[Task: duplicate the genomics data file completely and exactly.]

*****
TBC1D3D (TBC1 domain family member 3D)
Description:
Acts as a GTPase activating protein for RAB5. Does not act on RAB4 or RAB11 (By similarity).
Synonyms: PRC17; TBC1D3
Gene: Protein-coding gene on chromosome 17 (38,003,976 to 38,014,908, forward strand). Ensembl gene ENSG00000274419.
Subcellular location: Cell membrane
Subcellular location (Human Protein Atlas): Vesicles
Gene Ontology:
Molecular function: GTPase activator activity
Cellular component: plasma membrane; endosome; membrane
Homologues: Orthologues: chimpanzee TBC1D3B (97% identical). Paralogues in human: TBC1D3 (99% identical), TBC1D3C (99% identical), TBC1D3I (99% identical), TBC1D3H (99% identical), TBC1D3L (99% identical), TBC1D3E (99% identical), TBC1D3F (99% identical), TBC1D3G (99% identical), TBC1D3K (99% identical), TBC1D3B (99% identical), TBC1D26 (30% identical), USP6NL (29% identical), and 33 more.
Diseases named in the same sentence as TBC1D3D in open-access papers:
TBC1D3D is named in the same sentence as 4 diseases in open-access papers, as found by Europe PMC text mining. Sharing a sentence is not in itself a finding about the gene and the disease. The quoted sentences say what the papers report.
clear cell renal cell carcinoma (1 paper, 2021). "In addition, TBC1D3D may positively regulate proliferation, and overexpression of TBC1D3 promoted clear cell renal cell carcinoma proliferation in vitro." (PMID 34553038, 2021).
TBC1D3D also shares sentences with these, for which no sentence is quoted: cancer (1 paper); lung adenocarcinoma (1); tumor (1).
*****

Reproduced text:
TBC1D3D (TBC1 domain family member 3D)
Description:
Acts as a GTPase activating protein for RAB5. Does not act on RAB4 or RAB11 (By similarity).
Synonyms: PRC17; TBC1D3
Gene: Protein-coding gene on chromosome 17 (38,003,976 to 38,014,908, forward strand). Ensembl gene ENSG00000274419.
Subcellular location: Cell membrane
Subcellular location (Human Protein Atlas): Vesicles
Gene Ontology:
Molecular function: GTPase activator activity
Cellular component: plasma membrane; endosome; membrane
Homologues: Orthologues: chimpanzee TBC1D3B (97% identical). Paralogues in human: TBC1D3 (99% identical), TBC1D3C (99% identical), TBC1D3I (99% identical), TBC1D3H (99% identical), TBC1D3L (99% identical), TBC1D3E (99% identical), TBC1D3F (99% identical), TBC1D3G (99% identical), TBC1D3K (99% identical), TBC1D3B (99% identical), TBC1D26 (30% identical), USP6NL (29% identical), and 33 more.
Diseases named in the same sentence as TBC1D3D in open-access papers:
TBC1D3D is named in the same sentence as 4 diseases in open-access papers, as found by Europe PMC text mining. Sharing a sentence is not in itself a finding about the gene and the disease. The quoted sentences say what the papers report.
clear cell renal cell carcinoma (1 paper, 2021). "In addition, TBC1D3D may positively regulate proliferation, and overexpression of TBC1D3 promoted clear cell renal cell carcinoma proliferation in vitro." (PMID 34553038, 2021).
TBC1D3D also shares sentences with these, for which no sentence is quoted: cancer (1 paper); lung adenocarcinoma (1); tumor (1).